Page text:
Pandemic response highlights resilience of already-fragile countries
On 22 February 2020, South Sudan established a national unity transitional government, putting an end to a conflict that lasted six years. Less than a month later, the COVID-19 pandemic hit.
The government reacted quickly, taking measures to prevent the spread of the disease, including suspending flights, closing schools and non-essential businesses, and putting a curfew in place. Neighbouring countries began restricting their cereal exports, leading many in South Sudan to stock up on food, and prices of essential items like maize rose by 36%. Restrictions on movement meant smallholder farmers and traders struggled with accessing markets, essential tools and quality seed.
Compounding these challenges, the sharp fall in global oil prices has significantly impacted government revenue, which depends on crude oil for 98% of its budget.
“The sudden drop in revenue makes it more challenging to finance a comprehensive national response to COVID-19. We are working together with government and partners to build on the inherent resilience capacity of the South Sudanese people and reduce their vulnerability, especially to the COVID-19 pandemic,” said Jose Manzano, UNDP’s Senior Programme Advisor in South Sudan.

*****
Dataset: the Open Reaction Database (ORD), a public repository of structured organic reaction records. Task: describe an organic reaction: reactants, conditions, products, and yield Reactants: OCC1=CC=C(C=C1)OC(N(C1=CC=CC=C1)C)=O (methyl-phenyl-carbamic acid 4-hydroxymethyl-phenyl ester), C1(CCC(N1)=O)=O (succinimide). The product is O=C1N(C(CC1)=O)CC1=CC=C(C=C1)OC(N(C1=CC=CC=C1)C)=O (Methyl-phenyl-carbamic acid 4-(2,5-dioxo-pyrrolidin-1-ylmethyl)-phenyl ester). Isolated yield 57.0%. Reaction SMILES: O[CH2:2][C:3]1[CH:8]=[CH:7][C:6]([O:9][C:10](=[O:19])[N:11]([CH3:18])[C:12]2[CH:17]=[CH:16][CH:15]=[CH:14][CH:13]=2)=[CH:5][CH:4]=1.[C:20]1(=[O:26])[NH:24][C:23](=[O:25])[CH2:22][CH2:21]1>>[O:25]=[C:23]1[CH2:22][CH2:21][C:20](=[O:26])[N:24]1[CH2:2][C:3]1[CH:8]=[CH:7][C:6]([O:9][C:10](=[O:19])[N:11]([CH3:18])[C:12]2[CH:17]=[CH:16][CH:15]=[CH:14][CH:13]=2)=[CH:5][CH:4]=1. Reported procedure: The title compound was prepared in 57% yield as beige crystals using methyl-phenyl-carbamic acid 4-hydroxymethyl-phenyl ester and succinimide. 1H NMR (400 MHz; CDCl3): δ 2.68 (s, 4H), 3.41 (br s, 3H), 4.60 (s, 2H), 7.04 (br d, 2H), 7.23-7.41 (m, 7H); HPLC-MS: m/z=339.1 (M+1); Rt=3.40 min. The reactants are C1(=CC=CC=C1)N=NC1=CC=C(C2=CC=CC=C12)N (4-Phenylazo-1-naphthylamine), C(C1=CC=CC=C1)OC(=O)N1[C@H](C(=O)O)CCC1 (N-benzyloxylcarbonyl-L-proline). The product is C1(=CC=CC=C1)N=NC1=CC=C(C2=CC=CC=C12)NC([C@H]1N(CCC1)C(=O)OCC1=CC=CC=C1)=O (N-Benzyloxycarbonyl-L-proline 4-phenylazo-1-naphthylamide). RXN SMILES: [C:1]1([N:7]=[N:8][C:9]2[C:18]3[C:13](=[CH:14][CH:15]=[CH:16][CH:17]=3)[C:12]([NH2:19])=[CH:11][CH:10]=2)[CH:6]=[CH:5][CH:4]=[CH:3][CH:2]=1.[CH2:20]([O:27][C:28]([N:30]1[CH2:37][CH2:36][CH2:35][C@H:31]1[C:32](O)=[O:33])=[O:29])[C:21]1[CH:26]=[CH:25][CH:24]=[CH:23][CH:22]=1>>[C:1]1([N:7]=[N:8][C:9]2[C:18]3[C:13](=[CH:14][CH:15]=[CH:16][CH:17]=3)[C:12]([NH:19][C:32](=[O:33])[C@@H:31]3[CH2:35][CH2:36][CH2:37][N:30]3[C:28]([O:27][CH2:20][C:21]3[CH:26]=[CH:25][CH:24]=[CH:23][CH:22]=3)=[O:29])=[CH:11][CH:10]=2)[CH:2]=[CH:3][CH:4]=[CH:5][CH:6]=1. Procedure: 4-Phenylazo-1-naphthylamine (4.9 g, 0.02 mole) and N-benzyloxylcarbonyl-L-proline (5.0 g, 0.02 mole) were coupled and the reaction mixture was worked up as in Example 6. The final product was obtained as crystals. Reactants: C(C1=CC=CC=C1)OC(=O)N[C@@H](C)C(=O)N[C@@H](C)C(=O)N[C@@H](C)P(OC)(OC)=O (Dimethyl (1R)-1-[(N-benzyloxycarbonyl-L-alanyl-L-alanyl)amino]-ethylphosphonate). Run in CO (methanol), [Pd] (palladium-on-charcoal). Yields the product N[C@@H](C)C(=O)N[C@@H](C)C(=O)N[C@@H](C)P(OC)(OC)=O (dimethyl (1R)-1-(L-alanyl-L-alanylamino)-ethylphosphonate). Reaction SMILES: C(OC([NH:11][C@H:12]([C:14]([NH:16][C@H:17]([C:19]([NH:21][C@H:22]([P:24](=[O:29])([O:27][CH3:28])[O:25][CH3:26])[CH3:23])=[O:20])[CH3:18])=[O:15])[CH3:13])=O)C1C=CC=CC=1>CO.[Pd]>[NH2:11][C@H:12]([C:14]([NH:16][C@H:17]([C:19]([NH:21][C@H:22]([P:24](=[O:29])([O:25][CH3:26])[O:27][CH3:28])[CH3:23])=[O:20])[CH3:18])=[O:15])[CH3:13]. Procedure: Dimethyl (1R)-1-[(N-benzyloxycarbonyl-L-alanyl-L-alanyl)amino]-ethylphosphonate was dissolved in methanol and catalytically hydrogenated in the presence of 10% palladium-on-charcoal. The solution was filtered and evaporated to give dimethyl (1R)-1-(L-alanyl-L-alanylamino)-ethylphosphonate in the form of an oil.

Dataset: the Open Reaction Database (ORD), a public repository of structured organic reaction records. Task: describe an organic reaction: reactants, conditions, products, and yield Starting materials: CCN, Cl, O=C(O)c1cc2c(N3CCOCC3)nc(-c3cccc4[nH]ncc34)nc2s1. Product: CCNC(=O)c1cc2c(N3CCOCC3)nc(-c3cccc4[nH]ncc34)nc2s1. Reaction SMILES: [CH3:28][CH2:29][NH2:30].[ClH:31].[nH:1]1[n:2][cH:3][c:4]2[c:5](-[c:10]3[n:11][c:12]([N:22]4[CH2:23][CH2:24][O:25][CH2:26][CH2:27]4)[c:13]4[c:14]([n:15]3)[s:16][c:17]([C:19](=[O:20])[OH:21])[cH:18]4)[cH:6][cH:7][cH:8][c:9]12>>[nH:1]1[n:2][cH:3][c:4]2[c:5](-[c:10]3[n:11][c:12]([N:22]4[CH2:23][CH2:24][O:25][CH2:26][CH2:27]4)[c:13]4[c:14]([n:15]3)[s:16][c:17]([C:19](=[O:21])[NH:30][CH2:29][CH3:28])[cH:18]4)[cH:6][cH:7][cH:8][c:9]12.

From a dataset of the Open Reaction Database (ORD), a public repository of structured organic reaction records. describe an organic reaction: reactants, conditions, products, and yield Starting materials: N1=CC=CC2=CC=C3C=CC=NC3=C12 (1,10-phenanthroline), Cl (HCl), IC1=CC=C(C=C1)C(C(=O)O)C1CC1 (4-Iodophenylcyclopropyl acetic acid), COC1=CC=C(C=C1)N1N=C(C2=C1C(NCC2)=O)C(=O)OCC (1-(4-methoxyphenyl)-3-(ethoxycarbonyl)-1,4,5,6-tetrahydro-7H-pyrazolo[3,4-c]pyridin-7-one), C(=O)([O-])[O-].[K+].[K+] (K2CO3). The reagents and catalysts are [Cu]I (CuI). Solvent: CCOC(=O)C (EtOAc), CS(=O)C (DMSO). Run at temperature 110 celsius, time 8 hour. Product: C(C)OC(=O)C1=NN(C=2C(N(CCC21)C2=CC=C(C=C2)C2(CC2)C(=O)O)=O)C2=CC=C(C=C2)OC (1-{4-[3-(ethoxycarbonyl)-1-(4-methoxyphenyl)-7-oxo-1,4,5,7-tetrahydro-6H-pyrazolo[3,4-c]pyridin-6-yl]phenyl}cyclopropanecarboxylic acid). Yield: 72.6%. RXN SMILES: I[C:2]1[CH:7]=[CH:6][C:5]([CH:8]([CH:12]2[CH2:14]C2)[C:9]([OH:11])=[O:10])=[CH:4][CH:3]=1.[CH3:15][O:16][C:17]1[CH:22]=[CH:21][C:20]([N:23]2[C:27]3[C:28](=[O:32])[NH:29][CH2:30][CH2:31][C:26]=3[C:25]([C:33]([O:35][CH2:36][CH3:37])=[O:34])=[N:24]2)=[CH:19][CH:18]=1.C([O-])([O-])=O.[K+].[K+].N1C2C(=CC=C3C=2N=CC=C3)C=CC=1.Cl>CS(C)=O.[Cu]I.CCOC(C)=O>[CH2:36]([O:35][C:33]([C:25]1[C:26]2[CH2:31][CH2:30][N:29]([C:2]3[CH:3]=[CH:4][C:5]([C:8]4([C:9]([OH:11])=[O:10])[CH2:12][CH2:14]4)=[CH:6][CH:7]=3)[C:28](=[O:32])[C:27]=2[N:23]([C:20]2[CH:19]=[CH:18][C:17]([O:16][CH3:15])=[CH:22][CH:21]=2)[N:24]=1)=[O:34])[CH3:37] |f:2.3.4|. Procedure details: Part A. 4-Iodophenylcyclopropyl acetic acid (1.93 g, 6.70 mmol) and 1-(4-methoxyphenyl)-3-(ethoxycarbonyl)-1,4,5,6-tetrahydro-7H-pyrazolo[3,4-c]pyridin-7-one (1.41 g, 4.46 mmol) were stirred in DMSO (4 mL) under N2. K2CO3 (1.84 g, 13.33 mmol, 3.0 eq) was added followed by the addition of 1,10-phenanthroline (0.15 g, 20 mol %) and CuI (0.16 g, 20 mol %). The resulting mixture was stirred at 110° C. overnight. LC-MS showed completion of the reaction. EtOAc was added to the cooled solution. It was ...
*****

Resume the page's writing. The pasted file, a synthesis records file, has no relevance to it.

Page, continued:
Least prepared to respond
On the current trajectory, up to two-thirds of the world’s poor will live in fragile and conflict-affected countries by 2030, according to the World Bank. And, as the COVID-19 crisis unfolds, those countries are least prepared to respond. According to the recently launched COVID-19 and Human Development Report, the world’s poorest countries have, on average, 2.5 doctors and 7 hospital beds per 10,000 people.
“If we take Yemen as an example, only 51% of health facilities are fully operational. This means two-thirds of Yemenites have no access to basic healthcare,” Luisa Bernal, Policy Specialist at UNDP, said.
“And then you add sanitation and hygiene issues where people don’t have access to clean water and it means the simplest action you can take to protect yourself and your family – washing your hands – is just not feasible.”
According to the UN High Commissioner for Refugees, every day 37,000 people are forced to flee their homes because of persecution and violence. More than 70 million people have been forcibly displaced worldwide, many of whom are living in overcrowded settlements.
“Refugees and displaced populations are particularly vulnerable groups and the pandemic and measures to halt its spread is increasing the strain on host communities to provide support and essential services. It’s a very difficult situation,” said Bernal.
If we take Yemen as an example, only 51% of health facilities are fully operational. This means two-thirds of Yemenites have no access to basic healthcare.
Luisa Bernal, UNDP Policy Specialist